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Where Should I Go for Medical Care After a Car Crash?

Posted on behalf of Lynch Law Firm on January 12, 2023  in Car Accidents News

man with cast on in a hospital bedCar accidents may cause minor to life-threatening injuries, but in the aftermath of a collision, it can be difficult for victims to know how badly they may be hurt. This is why seeking immediate medical attention after a crash is vital to protecting your health. That said, where should you go to get treated?

Below, our New Jersey auto accident attorneys discuss the type of medical care you should consider getting after a crash.

If you have questions about your legal rights following an injury caused by someone else’s negligence, call us today. The consultation is free and there are no upfront fees.

Should I Go to the Emergency Room After a Crash?

Whether your injuries require a visit to the Emergency Room (ER) depends on their severity.

If you suffered an obvious injury, but do not want to get charged for an ambulance ride, ask a family member, friend or loved one to take you to the ER. If the person taking you to the hospital is not at the scene of the crash with you, it may be in your best interest to call 911 for an ambulance. You do not want to risk your health just to save money that you may end up getting back as part of your insurance claim.

In some cases, you may not know your symptoms are a sign of a more severe injury. That is why it may be a good idea to have an Emergency Medical Technician (EMT) treat you at the scene to determine whether you should go to the hospital.

When in doubt, request medical attention at the scene of the crash. Early medical care may help catch a serious injury before the onset of symptoms. It may also help establish the link between the accident and your injury, which can help protect your claim.

What is the Difference Between Emergency and Clinical Treatment?

When you seek emergency medical treatment, it is usually to stabilize an injury. However, after any car accident getting a full medical examination is often a good idea, especially after a more severe crash. Emergency rooms are fully equipped to diagnose your injuries, including internal damages, and prevent them from becoming worse or life-threatening.

For example, whether you have internal bleeding or a bone fracture, emergency treatment should be able to diagnose and stabilize those injuries. Other emergency care services include:

  • Emergency transportation services (such as by ambulance or helicopter)
  • Same-day, on-site imaging tests like MRIs, CT scans and X-rays
  • In-facility pharmacy for things like painkillers
  • Onsite access to necessary specialists

Clinical treatment, on the other hand, is helpful for ongoing treatment once your injuries have been stabilized. In this setting, your treating doctor will set up a recommended care plan for your ongoing recovery, which could include things like:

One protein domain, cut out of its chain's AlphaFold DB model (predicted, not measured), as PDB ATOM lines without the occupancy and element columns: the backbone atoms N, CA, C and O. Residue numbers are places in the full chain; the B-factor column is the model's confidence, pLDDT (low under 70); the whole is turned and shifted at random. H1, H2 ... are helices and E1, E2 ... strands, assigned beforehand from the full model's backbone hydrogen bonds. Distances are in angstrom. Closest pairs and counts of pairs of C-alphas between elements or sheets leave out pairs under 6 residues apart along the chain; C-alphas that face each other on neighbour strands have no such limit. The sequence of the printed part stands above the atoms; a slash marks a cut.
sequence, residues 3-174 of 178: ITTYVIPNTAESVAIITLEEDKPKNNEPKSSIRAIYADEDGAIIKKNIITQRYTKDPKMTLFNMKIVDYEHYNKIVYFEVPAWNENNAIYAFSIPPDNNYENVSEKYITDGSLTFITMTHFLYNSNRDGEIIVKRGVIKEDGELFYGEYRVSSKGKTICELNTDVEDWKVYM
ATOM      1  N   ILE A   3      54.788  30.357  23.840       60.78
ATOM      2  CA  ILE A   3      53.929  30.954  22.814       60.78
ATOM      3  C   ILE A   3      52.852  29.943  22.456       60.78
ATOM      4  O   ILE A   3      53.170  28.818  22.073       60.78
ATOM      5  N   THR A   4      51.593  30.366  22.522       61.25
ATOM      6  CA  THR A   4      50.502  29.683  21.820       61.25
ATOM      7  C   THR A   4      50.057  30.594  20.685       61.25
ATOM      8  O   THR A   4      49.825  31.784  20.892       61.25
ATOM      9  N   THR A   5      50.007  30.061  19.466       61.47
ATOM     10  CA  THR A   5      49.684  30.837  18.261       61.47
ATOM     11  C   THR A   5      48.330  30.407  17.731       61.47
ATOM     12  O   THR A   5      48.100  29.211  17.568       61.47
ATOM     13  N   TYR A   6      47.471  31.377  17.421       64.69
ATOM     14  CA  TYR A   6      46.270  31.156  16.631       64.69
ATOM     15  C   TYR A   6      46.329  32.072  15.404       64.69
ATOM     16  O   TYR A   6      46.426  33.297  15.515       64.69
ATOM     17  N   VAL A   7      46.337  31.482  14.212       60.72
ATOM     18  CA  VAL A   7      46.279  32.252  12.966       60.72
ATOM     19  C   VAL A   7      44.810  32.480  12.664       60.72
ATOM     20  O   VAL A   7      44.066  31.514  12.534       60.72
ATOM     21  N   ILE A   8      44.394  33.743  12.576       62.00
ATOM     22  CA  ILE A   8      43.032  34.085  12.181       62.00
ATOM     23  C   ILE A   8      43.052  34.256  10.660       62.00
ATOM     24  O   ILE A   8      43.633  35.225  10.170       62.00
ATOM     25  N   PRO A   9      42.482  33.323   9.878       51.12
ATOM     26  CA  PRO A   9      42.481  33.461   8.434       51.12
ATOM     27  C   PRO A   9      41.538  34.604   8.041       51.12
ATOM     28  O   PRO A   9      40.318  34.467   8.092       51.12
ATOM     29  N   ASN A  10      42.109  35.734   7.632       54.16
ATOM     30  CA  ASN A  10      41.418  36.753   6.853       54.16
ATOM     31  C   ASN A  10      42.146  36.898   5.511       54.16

It is important to note that both types of medical care contribute to your overall health and well-being.

What if My Primary Care Provider Refuses to Treat Me?

A Primary Care Provider (PCP) turning a car accident victim away is very common. There are good reasons this may happen, including:

  • PCPs have different training and are not qualified to treat an accident injury
  • Primary care offices do not have immediate access to diagnostic equipment
  • A PCP office may not be set up to bill an auto insurance policy
  • Primary Care Providers may not want to testify in court

If your injuries seem minor and your PCP refuses to treat you for any reason, our attorneys may be able to help get you an appointment with a doctor who will. For accident victims who are more severely injured, it is best to go to the ER or an urgent care clinic.

Keep in mind that even urgent care clinics may not accept an auto insurance policy in place of health insurance.

What if I Do Not Have Health Insurance?

Under federal law, an ER cannot refuse to treat you if you meet the definition of an emergency medical condition. If your injuries are less severe and you do not have health insurance to cover the costs of medical care, you may be able to use your Personal Injury Protection (PIP) insurance instead. New Jersey is a no-fault state, so every driver is required to carry this coverage. PIP insurance should cover your medical expenses.

The minimum PIP limit is $10,000, but drivers can add more for a higher premium. If your damages exceed your PIP insurance, you may be able to recover the difference from the liable party.

Call an Experienced Attorney Today

Getting medical treatment as soon as possible after an accident is important. Not only can this benefit your overall well-being, but it may also help protect the value of your claim.

Whether you need emergency care or clinical care should be up to a medical professional. However, when in doubt, accident victims should never risk their health by delaying medical care.

Call our knowledgeable attorneys for legal help after a car accident. We have a history of proven results and are prepared to seek full compensation for your damages.

No upfront fees. No risks. Call (800) 518-0508 today.

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